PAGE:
A Review of Jay-Z’s “Unplugged” Album

Album Title: “Unplugged”

Album Artist: Jay-Z

Label: Roc-a-Fella

Release Date: 12/18/01

A running debate amongst music aficionados is whether studio albums are better than live albums. In 1976, when Peter Frampton released “Frampton Comes Alive,” (the first commercially successful live album), he demonstrated the substantial demand for that kind of album. Since 1976, countless live albums have been released by a wide variety of artists. In 1989, MTV decided to capitalize on this trend by hosting “Unplugged” sessions, which featured popular artists of the time performing in intimate settings in front of small audiences.

In 2000, MTV hosted its 1st (and only) unplugged session featuring a hip-hop lyricist. The featured lyricist was none other than the legendary Jay-Z. Due to high receptiveness of the performance, by viewers, in 2001 Jay-Z’s “Unplugged” album was released for commercial sale.

“Unplugged” is quite different than most live albums. Typically, live albums consist of intense crowd screaming and cheering in between and during songs (which tends to take away from song quality). This album has practically none of that, with the exception of when Jay-Z specifically asks for crowd participation.

“Unplugged” contains songs from five of his albums: “The Blueprint,” “Vol.2 Hardknock Life,” “Vol 3. The Life & Times of S. Carter,” “Reasonable Doubt,” and “The Dynasty-Roc La Familia.” This release serves as a greatest hits album, performed live. Each song featured either charted in Billboard’s Top 200 or was Grammy nominated. As with all of his releases, there were guest features by prominent and up and coming artists (Mary J. Blige, Pharrell, and Jaguar Wright).

With live instrumentation backing him (provided by The Roots), each song was precisely replicated (musically) to sound like the studio versions of the tracks. The song lyrics on “Unplugged” remained largely unchanged (with the exception of explicit content being removed). There were, however, manifold changes in arrangements of the songs. For “Heart of the City (Ain’t No Love),” the male vocalist, who appeared on the original track, was replaced by the female vocalist Jaguar Wright. Wright’s intense vocal riffs (accentuated by Jay-Z) created a more soulful and powerful sound than the original delivered. The song “Can’t Knock the Hustle,” featuring Mary J. Blige, was altered so that part of her single “Family Affair” was included in the performance. Select tracks (like “Izzo (H.O.V.A.),” “Ain’t No,” “Can I Get A,” and “ Jigga, Jigga,”) were vastly shortened, due to the original featured artists not participating in the MTV session.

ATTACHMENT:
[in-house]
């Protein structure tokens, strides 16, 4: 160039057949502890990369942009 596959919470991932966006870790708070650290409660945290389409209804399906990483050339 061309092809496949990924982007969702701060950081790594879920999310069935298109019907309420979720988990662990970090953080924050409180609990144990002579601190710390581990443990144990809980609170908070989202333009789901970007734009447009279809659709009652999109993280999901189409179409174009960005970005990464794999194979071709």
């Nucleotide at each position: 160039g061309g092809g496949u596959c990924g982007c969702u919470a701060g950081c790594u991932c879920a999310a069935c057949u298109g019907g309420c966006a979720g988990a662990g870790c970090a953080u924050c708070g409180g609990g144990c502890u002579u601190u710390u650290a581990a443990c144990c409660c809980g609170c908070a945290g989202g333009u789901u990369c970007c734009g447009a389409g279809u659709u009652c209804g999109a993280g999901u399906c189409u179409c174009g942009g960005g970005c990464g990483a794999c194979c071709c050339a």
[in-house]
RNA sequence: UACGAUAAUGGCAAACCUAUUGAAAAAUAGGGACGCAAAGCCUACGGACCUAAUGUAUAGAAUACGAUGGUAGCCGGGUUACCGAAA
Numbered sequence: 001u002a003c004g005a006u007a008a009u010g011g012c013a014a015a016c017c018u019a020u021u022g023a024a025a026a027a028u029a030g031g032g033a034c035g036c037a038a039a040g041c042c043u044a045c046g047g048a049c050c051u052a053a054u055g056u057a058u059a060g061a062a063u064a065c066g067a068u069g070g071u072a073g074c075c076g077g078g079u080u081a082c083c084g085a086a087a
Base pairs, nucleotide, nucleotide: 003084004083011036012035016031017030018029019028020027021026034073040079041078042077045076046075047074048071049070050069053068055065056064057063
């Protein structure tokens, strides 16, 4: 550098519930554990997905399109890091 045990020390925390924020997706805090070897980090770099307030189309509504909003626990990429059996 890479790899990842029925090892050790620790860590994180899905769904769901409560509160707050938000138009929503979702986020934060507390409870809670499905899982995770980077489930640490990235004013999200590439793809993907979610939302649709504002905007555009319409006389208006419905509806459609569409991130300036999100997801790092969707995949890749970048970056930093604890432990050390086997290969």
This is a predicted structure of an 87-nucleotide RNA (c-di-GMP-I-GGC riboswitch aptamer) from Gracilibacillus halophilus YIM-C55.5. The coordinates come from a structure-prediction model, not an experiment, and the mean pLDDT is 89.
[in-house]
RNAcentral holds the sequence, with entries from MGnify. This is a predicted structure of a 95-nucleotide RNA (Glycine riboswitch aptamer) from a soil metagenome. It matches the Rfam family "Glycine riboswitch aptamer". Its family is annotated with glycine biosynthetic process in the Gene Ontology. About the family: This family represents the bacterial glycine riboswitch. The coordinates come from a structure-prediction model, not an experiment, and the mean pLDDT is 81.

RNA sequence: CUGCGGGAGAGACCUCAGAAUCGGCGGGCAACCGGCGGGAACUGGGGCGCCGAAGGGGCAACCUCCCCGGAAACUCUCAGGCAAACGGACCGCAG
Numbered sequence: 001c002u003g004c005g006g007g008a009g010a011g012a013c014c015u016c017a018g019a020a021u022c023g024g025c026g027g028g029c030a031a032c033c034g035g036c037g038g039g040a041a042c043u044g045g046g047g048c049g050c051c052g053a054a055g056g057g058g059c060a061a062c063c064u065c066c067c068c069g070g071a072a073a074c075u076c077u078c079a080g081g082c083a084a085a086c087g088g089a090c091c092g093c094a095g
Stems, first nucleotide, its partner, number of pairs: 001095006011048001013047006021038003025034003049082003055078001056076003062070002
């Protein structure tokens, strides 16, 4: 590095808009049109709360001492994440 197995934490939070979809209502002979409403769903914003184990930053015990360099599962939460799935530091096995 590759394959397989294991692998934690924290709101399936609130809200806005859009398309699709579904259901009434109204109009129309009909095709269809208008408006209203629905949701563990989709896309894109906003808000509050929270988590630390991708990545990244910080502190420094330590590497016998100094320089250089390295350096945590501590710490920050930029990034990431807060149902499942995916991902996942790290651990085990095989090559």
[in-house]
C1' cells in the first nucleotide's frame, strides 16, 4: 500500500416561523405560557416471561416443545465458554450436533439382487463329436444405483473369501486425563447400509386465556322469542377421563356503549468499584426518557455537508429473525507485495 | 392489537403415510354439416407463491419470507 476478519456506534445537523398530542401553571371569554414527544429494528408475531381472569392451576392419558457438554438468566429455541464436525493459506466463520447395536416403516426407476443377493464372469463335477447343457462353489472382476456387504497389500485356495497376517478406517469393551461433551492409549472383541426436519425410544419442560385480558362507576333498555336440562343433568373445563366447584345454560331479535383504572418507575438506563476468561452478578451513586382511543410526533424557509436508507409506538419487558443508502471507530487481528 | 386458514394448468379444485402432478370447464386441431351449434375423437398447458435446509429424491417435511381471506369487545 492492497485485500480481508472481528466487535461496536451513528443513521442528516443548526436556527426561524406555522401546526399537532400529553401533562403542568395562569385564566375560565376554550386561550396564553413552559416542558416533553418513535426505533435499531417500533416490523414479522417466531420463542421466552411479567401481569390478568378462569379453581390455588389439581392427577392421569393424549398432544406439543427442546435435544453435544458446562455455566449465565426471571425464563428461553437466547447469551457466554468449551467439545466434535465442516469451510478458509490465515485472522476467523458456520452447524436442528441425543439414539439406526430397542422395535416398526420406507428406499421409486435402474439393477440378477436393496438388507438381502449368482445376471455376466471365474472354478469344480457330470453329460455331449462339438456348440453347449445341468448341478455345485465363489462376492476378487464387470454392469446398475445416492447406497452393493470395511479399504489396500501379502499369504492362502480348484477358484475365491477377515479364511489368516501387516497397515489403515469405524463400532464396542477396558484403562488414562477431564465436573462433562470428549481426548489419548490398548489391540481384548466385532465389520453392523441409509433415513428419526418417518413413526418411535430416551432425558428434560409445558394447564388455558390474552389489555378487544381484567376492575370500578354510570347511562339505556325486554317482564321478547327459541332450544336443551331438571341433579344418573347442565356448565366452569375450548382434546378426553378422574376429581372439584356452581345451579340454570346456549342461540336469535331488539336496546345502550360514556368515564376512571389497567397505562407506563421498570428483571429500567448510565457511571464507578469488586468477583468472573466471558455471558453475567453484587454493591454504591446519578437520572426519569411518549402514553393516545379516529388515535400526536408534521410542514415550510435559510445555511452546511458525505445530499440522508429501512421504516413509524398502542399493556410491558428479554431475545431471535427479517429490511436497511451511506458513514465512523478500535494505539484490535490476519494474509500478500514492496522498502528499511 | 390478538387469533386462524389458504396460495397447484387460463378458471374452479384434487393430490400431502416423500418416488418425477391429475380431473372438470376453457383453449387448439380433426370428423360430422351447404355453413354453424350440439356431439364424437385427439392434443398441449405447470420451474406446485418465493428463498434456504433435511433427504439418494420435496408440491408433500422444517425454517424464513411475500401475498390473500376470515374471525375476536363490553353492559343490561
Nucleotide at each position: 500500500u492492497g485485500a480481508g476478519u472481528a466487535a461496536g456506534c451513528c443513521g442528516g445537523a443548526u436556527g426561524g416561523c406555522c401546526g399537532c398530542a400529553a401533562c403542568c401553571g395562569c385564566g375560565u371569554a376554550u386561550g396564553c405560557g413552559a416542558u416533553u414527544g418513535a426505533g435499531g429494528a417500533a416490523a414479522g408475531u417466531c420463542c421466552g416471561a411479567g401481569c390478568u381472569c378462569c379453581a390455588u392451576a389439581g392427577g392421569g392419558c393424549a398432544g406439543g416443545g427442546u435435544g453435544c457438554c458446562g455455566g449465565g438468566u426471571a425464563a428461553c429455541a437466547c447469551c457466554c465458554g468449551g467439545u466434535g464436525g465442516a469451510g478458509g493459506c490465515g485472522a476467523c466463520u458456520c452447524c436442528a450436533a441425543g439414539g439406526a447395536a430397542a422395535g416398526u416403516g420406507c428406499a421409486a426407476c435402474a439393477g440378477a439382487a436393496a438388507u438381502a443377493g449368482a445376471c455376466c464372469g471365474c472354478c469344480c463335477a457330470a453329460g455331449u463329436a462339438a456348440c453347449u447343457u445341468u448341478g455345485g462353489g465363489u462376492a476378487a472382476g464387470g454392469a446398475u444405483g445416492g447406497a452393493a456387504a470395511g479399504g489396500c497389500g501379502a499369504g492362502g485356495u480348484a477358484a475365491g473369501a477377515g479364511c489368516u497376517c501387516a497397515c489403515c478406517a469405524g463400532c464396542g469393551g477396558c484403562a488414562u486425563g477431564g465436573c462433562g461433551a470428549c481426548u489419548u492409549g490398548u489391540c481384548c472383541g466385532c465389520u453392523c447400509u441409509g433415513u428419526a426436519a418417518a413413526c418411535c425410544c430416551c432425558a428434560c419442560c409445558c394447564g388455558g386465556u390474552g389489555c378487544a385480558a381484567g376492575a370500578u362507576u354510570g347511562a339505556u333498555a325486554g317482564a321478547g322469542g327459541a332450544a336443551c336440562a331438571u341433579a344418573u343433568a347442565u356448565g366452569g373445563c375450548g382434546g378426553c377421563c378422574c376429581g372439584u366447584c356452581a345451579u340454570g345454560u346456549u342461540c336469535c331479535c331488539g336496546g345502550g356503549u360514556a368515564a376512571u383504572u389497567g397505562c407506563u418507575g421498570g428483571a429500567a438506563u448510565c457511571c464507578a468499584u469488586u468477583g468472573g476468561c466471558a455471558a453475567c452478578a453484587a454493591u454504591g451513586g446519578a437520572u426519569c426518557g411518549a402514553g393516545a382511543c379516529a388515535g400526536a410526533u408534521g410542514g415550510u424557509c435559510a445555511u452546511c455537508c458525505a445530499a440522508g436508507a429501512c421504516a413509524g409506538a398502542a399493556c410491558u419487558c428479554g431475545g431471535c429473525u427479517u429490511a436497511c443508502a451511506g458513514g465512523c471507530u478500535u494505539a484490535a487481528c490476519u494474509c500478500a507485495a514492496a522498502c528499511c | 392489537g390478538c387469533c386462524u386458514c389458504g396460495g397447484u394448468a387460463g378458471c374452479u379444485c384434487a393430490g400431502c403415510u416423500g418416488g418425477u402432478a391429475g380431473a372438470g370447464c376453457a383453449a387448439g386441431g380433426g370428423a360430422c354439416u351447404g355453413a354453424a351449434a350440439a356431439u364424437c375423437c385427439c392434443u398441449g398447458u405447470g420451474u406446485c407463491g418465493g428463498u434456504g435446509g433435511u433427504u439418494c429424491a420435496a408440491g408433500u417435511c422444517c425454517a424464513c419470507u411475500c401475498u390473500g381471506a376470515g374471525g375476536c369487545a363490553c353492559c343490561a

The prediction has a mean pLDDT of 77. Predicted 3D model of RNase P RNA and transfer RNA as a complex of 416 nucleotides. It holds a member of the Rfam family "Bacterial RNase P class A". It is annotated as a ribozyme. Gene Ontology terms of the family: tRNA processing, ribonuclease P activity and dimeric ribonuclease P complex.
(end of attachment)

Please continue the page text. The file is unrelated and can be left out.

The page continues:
One special thing about “Unplugged,” was after the last song “Jigga, Jigga” finished, a hidden studio track started to play. This track, called “People Talking” had been previously unreleased and is quite possibly one of Jay-Z’s greatest songs. Although it was added as a promotional track, for The Blueprint 2, it served as a great end to an amazing album. This album is perfect for a Jay-Z novice (looking to learn about his catalogue) or a hardcore fan.  It includes his greatest hits, special renditions of popular songs, and an exclusive track.